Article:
(Don't recall if Tom Wolfe, a favorite writer of mine since I was a teenager, actually uses parentheses a lot, but his writing does seem to have that "feel.")

It's only relatively recently, however, that I've "discovered" the usefulness of brackets and begun using them a lot -- as in "New [Sub-]Urbanism." To me (and I realize I could be wrong about this), brackets express a different meaning than parentheses: they strongly indicate that what is between the brackets is the author's own interjection. If I were to use parentheses instead of brackets, as in, "It seems to me that many proponents of "New (Sub-)Urbanism" are really anti-city at heart," it wouldn't be as clear to the reader that what is between the parentheses is MY comment about what I believe New [Sub-]Urbanism to be.

- - - - -

P.S. -- I've always (at least since the late 1960s?) liked "Wallabee" shoes, and I've always (at least since the 1950s?) liked preppie clothes -- and this has been both convenient and "embarrassing" when they've become fads: 1) convenient because they are easier to buy; 2) embarrassing because people think you are trying to be faddish when you are not.

Posted by: Benjamin Hemric on November 9, 2008 1:14 PM

Pupu has been a fan of this blog for years!

PatrickH, you are followed:)

Posted by: Pupu on November 10, 2008 9:53 AM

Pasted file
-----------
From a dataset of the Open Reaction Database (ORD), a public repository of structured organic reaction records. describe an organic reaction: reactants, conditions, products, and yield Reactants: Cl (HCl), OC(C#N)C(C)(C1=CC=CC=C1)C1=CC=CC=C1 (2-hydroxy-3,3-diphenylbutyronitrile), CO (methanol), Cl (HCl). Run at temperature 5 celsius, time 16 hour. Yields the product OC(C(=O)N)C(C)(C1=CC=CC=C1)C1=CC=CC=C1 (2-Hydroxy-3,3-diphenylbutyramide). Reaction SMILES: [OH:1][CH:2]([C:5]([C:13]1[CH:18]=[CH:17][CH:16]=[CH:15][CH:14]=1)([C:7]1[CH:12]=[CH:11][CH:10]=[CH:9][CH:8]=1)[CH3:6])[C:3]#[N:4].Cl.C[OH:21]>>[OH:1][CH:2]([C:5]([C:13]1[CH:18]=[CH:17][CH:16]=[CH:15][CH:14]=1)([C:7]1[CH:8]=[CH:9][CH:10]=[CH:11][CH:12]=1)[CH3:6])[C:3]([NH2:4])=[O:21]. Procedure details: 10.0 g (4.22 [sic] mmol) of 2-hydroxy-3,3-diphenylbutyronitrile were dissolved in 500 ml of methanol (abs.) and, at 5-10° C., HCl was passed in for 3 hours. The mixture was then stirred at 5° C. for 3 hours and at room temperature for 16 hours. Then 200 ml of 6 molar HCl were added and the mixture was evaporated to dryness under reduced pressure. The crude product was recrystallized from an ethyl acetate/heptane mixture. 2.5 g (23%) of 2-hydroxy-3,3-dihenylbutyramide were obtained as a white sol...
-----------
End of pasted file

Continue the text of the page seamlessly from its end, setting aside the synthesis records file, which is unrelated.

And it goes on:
Michael: The Pupu charm and fragrance seem to bring out the Flann O'Brien in you!

Life is good at Blow-Two-Hards.

Posted by: PatrickH on November 10, 2008 11:33 AM

Ok agnostic, we know who to blame when the single paren becomes the new black.

ST's right about "cutting edge". As a Web designer/developer I've played that game many times. A few years back I got a request to do something "very Web 2.0". I thought, what the hell is that? A Google search brought me to a designer's page that laid it all out. It was like snapping Legos together. The client thought I was a genius, haha, what a racket I'm in...

Posted by: Todd Fletcher on November 10, 2008 11:55 AM

Parens can be funny. I still crack up every time I think of how Jonathan Franzen used them in The Corrections to illustrate the fatuity of the academic brother, Chip:


I kind of like the way they used it for the kitchen. Kitchen catches your eye first--it's all naked-y and un-parened--and then there's this "oh, and it's the Mercer kitchen by the way".

Kind of modest, but with a wink.

Posted by: PatrickH on November 10, 2008 4:16 PM

And speaking of irony: I was genuinely unaware of the con(not)ations of "Blow-Two-...". Not that I don't find Michael and Friedrich attractive! I mean, FvB can do 65 pushups! What's not to like in a man who can do that?

Never mind. Pupu has this strange effect on my mind. I think she somehow manages to slip me some of those Delphic Oracle fumes I always accuse her of imbibing. I end up sounding all HEY MAN LIKE LIFE IS THIS LIKE ORANGE PEEL YOU KNOW ALL ORANGEY AND PEELY LIKE YOU KNOW

Pupu, my heart belongs to another. But I do think you are very cool (and fragrant!).

Just wanted to let you know.

Posted by: PatrickH on November 10, 2008 4:24 PM

I'll believe parens have gone beyond the fad stage when we begin seeing them on gravestones.

Posted by: Fred Wickham on November 10, 2008 8:37 PM

Re: "cutting edge" and the like... Funny how "thinking outside the box" has itself become a cliché, eh?

Posted by: Will S. on November 11, 2008 12:53 AM